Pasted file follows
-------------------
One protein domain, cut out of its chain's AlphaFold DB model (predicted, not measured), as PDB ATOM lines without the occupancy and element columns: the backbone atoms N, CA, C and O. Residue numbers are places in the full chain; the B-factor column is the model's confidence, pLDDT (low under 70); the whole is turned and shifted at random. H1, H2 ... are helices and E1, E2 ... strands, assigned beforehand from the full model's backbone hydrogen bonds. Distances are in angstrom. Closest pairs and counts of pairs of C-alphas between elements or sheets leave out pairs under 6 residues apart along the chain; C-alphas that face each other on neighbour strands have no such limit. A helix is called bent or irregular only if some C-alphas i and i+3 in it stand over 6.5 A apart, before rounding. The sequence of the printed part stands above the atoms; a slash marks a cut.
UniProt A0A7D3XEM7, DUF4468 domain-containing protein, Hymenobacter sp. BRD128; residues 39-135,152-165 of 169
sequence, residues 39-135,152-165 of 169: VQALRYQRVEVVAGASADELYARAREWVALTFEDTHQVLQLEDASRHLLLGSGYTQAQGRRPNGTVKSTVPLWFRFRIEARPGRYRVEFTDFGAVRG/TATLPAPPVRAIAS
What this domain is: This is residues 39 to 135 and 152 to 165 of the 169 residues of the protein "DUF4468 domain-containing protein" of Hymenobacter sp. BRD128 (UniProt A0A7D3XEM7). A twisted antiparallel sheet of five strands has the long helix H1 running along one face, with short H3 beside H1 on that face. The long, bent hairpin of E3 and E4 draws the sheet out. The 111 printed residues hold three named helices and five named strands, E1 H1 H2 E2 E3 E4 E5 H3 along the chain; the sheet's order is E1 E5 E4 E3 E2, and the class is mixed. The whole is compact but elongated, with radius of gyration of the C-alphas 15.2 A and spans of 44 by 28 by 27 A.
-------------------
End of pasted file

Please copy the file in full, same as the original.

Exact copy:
One protein domain, cut out of its chain's AlphaFold DB model (predicted, not measured), as PDB ATOM lines without the occupancy and element columns: the backbone atoms N, CA, C and O. Residue numbers are places in the full chain; the B-factor column is the model's confidence, pLDDT (low under 70); the whole is turned and shifted at random. H1, H2 ... are helices and E1, E2 ... strands, assigned beforehand from the full model's backbone hydrogen bonds. Distances are in angstrom. Closest pairs and counts of pairs of C-alphas between elements or sheets leave out pairs under 6 residues apart along the chain; C-alphas that face each other on neighbour strands have no such limit. A helix is called bent or irregular only if some C-alphas i and i+3 in it stand over 6.5 A apart, before rounding. The sequence of the printed part stands above the atoms; a slash marks a cut.
UniProt A0A7D3XEM7, DUF4468 domain-containing protein, Hymenobacter sp. BRD128; residues 39-135,152-165 of 169
sequence, residues 39-135,152-165 of 169: VQALRYQRVEVVAGASADELYARAREWVALTFEDTHQVLQLEDASRHLLLGSGYTQAQGRRPNGTVKSTVPLWFRFRIEARPGRYRVEFTDFGAVRG/TATLPAPPVRAIAS
What this domain is: This is residues 39 to 135 and 152 to 165 of the 169 residues of the protein "DUF4468 domain-containing protein" of Hymenobacter sp. BRD128 (UniProt A0A7D3XEM7). A twisted antiparallel sheet of five strands has the long helix H1 running along one face, with short H3 beside H1 on that face. The long, bent hairpin of E3 and E4 draws the sheet out. The 111 printed residues hold three named helices and five named strands, E1 H1 H2 E2 E3 E4 E5 H3 along the chain; the sheet's order is E1 E5 E4 E3 E2, and the class is mixed. The whole is compact but elongated, with radius of gyration of the C-alphas 15.2 A and spans of 44 by 28 by 27 A.